This work may not be copied, distributed, displayed, published, reproduced, transmitted, modified, posted, sold, licensed, or used for commercial purposes. By downloading this file, you are agreeing to the publisher’s Terms & Conditions.

Case Report

Visual Hallucinations After Duloxetine Use

Daniela Oliveira Martins, MD; Mauro Pinho, MD; Filipa Caldas, MD; and Eduardo Gomes Pereira, MD

Published: January 25, 2024

Duloxetine is a serotonin-norepinephrine reuptake inhibitor (SNRI) used in the treatment of various psychiatric disorders such as depressive disorder or anxiety disorder. It is also used effectively in the treatment of other pathologies such as diabetic peripheral neuropathic pain, fibromyalgia, chronic musculoskeletal pain, stress urinary incontinence, and chronic pain.1–5 Its metabolism is mediated by cytochrome P450 (CYP) 2D6 and 1A2 enzymes in the liver. Therefore, in case of activation or inhibition of these enzymes, the effectiveness of the drug may be impaired, and side effects may occur.6,7

Case Report

A Brazilian 62-year-old woman was referred for a psychiatric consultation due to the presence of visual hallucinatory activity for approximately 2 months. The patient was being treated for systemic arterial hypertension with carvedilol 6.25 mg 1 + 0 + 1 and for dyslipidemia with simvastatin 20 mg 0 + 0 + 1, both were stabilized, and she had no history of follow-up in psychiatry. She had been prescribed a low dose of amitriptyline for fibromyalgia, but due to no clinical improvement, she started taking duloxetine 3 months before the first psychiatric consultation. She reported the appearance of visual hallucinations about 5 days after taking duloxetine and clinical worsening after increasing the dose of duloxetine to 60 mg. She described vivid images of scarabs and walls in the middle of roundabouts with complete insight of the hallucinatory nature of these episodes. They were not associated with hallucinations in other perception modalities, such as the tactile, or with auditory illusions, and there was no history of similar episodes or previous or current cognitive deficits. An analytic study was performed with complete blood count; tests for liver function, kidney function, electrolytes, glucose, blood lipids, and thyroid function; autoimmune study; and brain neuroimaging examination with no relevant findings. She was evaluated by the neurology department, but no organic cause was found that could explain the appearance of hallucinatory symptoms. After discontinuing duloxetine, full remission of the visual hallucinatory activity was observed. Based on these findings and the exact temporal appearance of the symptoms with the initiation and titration of duloxetine, it was considered that visual hallucination could be an adverse effect associated with duloxetine use.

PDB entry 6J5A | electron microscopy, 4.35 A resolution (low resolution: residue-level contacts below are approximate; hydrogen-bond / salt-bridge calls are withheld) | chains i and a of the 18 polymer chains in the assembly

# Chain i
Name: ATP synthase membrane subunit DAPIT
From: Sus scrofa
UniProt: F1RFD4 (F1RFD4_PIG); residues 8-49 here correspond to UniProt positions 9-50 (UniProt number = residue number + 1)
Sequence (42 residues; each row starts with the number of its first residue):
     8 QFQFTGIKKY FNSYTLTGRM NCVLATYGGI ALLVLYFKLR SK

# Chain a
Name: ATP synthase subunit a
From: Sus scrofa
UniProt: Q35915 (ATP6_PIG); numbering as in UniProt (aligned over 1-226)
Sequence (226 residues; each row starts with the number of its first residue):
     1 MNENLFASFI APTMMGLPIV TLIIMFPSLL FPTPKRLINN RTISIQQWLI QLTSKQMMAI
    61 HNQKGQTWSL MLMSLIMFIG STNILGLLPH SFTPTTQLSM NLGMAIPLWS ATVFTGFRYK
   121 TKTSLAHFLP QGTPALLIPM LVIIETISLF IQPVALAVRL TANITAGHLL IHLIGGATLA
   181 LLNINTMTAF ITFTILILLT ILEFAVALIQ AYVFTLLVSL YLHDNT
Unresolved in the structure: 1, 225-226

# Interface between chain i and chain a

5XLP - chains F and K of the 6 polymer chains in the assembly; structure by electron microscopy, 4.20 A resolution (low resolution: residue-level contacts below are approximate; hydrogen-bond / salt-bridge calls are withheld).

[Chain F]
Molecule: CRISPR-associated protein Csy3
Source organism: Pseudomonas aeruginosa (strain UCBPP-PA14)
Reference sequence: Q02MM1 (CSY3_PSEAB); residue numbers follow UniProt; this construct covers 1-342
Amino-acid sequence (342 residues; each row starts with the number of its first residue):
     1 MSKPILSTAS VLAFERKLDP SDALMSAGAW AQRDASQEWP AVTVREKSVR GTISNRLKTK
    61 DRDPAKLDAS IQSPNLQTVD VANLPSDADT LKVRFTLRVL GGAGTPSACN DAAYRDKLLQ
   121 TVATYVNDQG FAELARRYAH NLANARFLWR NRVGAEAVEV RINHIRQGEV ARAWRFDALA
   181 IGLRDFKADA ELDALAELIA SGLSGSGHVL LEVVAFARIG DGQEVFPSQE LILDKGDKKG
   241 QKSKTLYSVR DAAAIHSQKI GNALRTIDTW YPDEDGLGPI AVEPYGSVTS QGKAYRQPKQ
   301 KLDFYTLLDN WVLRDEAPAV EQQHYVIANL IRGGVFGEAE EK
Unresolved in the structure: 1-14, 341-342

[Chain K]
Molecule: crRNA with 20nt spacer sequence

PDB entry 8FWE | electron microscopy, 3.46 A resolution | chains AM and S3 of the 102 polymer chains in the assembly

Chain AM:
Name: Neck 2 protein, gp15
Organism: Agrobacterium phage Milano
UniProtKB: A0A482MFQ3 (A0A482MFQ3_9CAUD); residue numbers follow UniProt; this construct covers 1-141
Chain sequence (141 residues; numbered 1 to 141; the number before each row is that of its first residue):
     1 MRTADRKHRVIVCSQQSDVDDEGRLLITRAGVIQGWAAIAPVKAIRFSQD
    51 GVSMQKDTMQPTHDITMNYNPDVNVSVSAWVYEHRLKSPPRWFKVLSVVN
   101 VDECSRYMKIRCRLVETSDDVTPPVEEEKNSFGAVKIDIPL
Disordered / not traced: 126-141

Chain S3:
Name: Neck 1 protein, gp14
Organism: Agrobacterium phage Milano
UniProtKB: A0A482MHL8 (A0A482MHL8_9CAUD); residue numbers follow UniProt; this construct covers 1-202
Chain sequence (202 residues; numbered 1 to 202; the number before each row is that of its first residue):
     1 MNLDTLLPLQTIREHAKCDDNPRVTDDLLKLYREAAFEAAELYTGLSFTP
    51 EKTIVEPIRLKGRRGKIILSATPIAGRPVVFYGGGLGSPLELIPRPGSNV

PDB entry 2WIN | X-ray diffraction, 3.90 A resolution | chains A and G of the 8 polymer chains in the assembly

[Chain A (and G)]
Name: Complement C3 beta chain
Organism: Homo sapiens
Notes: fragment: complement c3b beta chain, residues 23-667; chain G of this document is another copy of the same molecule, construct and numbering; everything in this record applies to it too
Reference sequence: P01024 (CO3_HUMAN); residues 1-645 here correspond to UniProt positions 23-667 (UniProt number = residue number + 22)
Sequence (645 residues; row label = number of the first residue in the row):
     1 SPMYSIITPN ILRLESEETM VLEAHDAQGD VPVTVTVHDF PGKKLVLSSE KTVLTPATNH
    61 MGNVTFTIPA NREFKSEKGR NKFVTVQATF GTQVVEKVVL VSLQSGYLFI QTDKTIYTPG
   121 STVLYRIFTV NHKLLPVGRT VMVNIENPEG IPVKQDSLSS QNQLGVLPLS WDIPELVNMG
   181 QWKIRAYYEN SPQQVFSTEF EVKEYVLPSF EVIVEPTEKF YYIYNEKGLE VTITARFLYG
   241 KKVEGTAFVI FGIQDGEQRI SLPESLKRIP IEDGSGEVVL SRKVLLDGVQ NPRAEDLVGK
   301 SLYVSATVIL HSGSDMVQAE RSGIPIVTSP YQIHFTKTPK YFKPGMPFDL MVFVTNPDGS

The mechanism behind visual hallucinations caused by duloxetine treatment is unknown; however, there are some possible explanations. The appearance of psychotic symptoms can be caused by serotonin reuptake inhibition directly inhibiting dopamine reuptake or by increasing dopamine levels, particularly in the ventral striatum, via 5-HT2 and 5-HT3 receptors.8–10 There is also a theory stating that SNRIs can increase the amount of dopamine in the prefrontal cortex by inhibiting norepinephrine transporters.9

Because CYP2D6 is involved in duloxetine metabolism, concomitant use of duloxetine with inhibitors of CYP2D6 would be expected to result in higher concentrations of duloxetine. So, in this case, we hypothesize that the use of additional medications for the treatment of systemic arterial hypertension and dyslipidemia, which are CYP2D6 inhibitors, could have increased the blood level of duloxetine due to liver metabolic interaction and thus increased the risk of side effects, including visual hallucinations.7

There are few reported cases of visual hallucinations induced by duloxetine in the literature, and the neurobiological basis remains unknown, requiring further studies in this field.

Article Information

Published Online: January 25, 2024.
© 2024 Physicians Postgraduate Press, Inc.
Prim Care Companion CNS Disord 2024;26(1):23cr03595
Submitted: July 25, 2023; accepted October 5, 2023.
To Cite: Martins DO, Pinho M, Caldas F, et al. Visual hallucinations after duloxetine use. Prim Care Companion CNS Disord. 2024;26(1):23cr03595.
Author Affiliations: Centro Hospitalar Universitário de Santo António, EPE-Hospital de Magalhães Lemos, Porto, Portugal (all authors).
Corresponding Author: Daniela Oliveira Martins, MD, Rua Prof. Álvaro Rodrigues, 4149-003 Porto, Portugal (
Relevant Financial Relationships: None.
Funding/Support: None.
Patient Consent: Consent was received from the patient to publish the case report, and information has been de-identified to protect anonymity.

Volume: 26

Quick Links:


Buy this Article as a PDF